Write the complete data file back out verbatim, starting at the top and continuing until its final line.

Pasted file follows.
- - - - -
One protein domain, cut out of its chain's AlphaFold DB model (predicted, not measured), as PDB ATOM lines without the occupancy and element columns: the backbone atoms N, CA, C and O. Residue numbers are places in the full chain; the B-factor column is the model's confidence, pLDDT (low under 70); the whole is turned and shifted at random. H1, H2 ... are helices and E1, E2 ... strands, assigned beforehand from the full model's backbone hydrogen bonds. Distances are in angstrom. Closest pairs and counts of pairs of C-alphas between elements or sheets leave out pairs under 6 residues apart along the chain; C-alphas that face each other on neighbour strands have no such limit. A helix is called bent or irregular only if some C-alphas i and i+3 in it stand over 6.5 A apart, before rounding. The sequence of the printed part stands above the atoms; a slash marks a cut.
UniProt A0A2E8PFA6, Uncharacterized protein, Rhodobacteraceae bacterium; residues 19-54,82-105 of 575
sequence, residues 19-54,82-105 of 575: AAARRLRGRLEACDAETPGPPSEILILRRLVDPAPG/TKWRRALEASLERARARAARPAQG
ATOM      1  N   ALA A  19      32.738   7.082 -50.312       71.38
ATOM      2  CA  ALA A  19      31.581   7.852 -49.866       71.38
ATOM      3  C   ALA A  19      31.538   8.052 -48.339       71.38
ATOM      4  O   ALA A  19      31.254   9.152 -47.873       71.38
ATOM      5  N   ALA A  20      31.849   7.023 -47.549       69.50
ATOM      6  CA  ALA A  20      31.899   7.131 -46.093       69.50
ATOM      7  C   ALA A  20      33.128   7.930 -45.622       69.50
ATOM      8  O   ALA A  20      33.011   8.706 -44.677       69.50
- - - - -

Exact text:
One protein domain, cut out of its chain's AlphaFold DB model (predicted, not measured), as PDB ATOM lines without the occupancy and element columns: the backbone atoms N, CA, C and O. Residue numbers are places in the full chain; the B-factor column is the model's confidence, pLDDT (low under 70); the whole is turned and shifted at random. H1, H2 ... are helices and E1, E2 ... strands, assigned beforehand from the full model's backbone hydrogen bonds. Distances are in angstrom. Closest pairs and counts of pairs of C-alphas between elements or sheets leave out pairs under 6 residues apart along the chain; C-alphas that face each other on neighbour strands have no such limit. A helix is called bent or irregular only if some C-alphas i and i+3 in it stand over 6.5 A apart, before rounding. The sequence of the printed part stands above the atoms; a slash marks a cut.
UniProt A0A2E8PFA6, Uncharacterized protein, Rhodobacteraceae bacterium; residues 19-54,82-105 of 575
sequence, residues 19-54,82-105 of 575: AAARRLRGRLEACDAETPGPPSEILILRRLVDPAPG/TKWRRALEASLERARARAARPAQG
ATOM      1  N   ALA A  19      32.738   7.082 -50.312       71.38
ATOM      2  CA  ALA A  19      31.581   7.852 -49.866       71.38
ATOM      3  C   ALA A  19      31.538   8.052 -48.339       71.38
ATOM      4  O   ALA A  19      31.254   9.152 -47.873       71.38
ATOM      5  N   ALA A  20      31.849   7.023 -47.549       69.50
ATOM      6  CA  ALA A  20      31.899   7.131 -46.093       69.50
ATOM      7  C   ALA A  20      33.128   7.930 -45.622       69.50
ATOM      8  O   ALA A  20      33.011   8.706 -44.677       69.50